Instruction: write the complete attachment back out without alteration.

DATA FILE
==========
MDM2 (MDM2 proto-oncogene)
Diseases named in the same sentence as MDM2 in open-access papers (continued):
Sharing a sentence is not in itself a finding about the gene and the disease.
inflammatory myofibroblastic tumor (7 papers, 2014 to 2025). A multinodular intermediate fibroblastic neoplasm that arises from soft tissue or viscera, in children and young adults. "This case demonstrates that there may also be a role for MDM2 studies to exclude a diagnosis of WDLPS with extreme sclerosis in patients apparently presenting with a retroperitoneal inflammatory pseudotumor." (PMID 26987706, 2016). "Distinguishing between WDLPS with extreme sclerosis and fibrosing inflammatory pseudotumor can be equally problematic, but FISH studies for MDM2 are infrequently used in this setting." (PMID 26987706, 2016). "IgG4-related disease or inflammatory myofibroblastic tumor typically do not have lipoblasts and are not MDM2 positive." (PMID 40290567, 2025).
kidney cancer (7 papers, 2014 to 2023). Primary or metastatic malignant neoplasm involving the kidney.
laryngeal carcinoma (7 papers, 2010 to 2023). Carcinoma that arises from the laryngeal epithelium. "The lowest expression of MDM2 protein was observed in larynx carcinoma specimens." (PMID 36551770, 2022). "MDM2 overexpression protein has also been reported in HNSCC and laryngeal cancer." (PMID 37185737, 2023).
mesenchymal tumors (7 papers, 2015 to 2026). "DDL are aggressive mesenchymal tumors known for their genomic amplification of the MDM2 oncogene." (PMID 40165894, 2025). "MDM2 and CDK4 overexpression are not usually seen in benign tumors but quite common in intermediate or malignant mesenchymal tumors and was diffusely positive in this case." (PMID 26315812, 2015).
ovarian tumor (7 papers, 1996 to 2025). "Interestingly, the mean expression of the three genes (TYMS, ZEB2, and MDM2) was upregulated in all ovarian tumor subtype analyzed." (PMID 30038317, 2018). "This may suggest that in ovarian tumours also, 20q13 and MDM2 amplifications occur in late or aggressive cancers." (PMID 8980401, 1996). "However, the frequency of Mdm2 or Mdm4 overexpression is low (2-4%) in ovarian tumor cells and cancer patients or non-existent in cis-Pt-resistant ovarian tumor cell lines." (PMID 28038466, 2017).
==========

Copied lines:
MDM2 (MDM2 proto-oncogene)
Diseases named in the same sentence as MDM2 in open-access papers (continued):
Sharing a sentence is not in itself a finding about the gene and the disease.
inflammatory myofibroblastic tumor (7 papers, 2014 to 2025). A multinodular intermediate fibroblastic neoplasm that arises from soft tissue or viscera, in children and young adults. "This case demonstrates that there may also be a role for MDM2 studies to exclude a diagnosis of WDLPS with extreme sclerosis in patients apparently presenting with a retroperitoneal inflammatory pseudotumor." (PMID 26987706, 2016). "Distinguishing between WDLPS with extreme sclerosis and fibrosing inflammatory pseudotumor can be equally problematic, but FISH studies for MDM2 are infrequently used in this setting." (PMID 26987706, 2016). "IgG4-related disease or inflammatory myofibroblastic tumor typically do not have lipoblasts and are not MDM2 positive." (PMID 40290567, 2025).
kidney cancer (7 papers, 2014 to 2023). Primary or metastatic malignant neoplasm involving the kidney.
laryngeal carcinoma (7 papers, 2010 to 2023). Carcinoma that arises from the laryngeal epithelium. "The lowest expression of MDM2 protein was observed in larynx carcinoma specimens." (PMID 36551770, 2022). "MDM2 overexpression protein has also been reported in HNSCC and laryngeal cancer." (PMID 37185737, 2023).
mesenchymal tumors (7 papers, 2015 to 2026). "DDL are aggressive mesenchymal tumors known for their genomic amplification of the MDM2 oncogene." (PMID 40165894, 2025). "MDM2 and CDK4 overexpression are not usually seen in benign tumors but quite common in intermediate or malignant mesenchymal tumors and was diffusely positive in this case." (PMID 26315812, 2015).
ovarian tumor (7 papers, 1996 to 2025). "Interestingly, the mean expression of the three genes (TYMS, ZEB2, and MDM2) was upregulated in all ovarian tumor subtype analyzed." (PMID 30038317, 2018). "This may suggest that in ovarian tumours also, 20q13 and MDM2 amplifications occur in late or aggressive cancers." (PMID 8980401, 1996). "However, the frequency of Mdm2 or Mdm4 overexpression is low (2-4%) in ovarian tumor cells and cancer patients or non-existent in cis-Pt-resistant ovarian tumor cell lines." (PMID 28038466, 2017).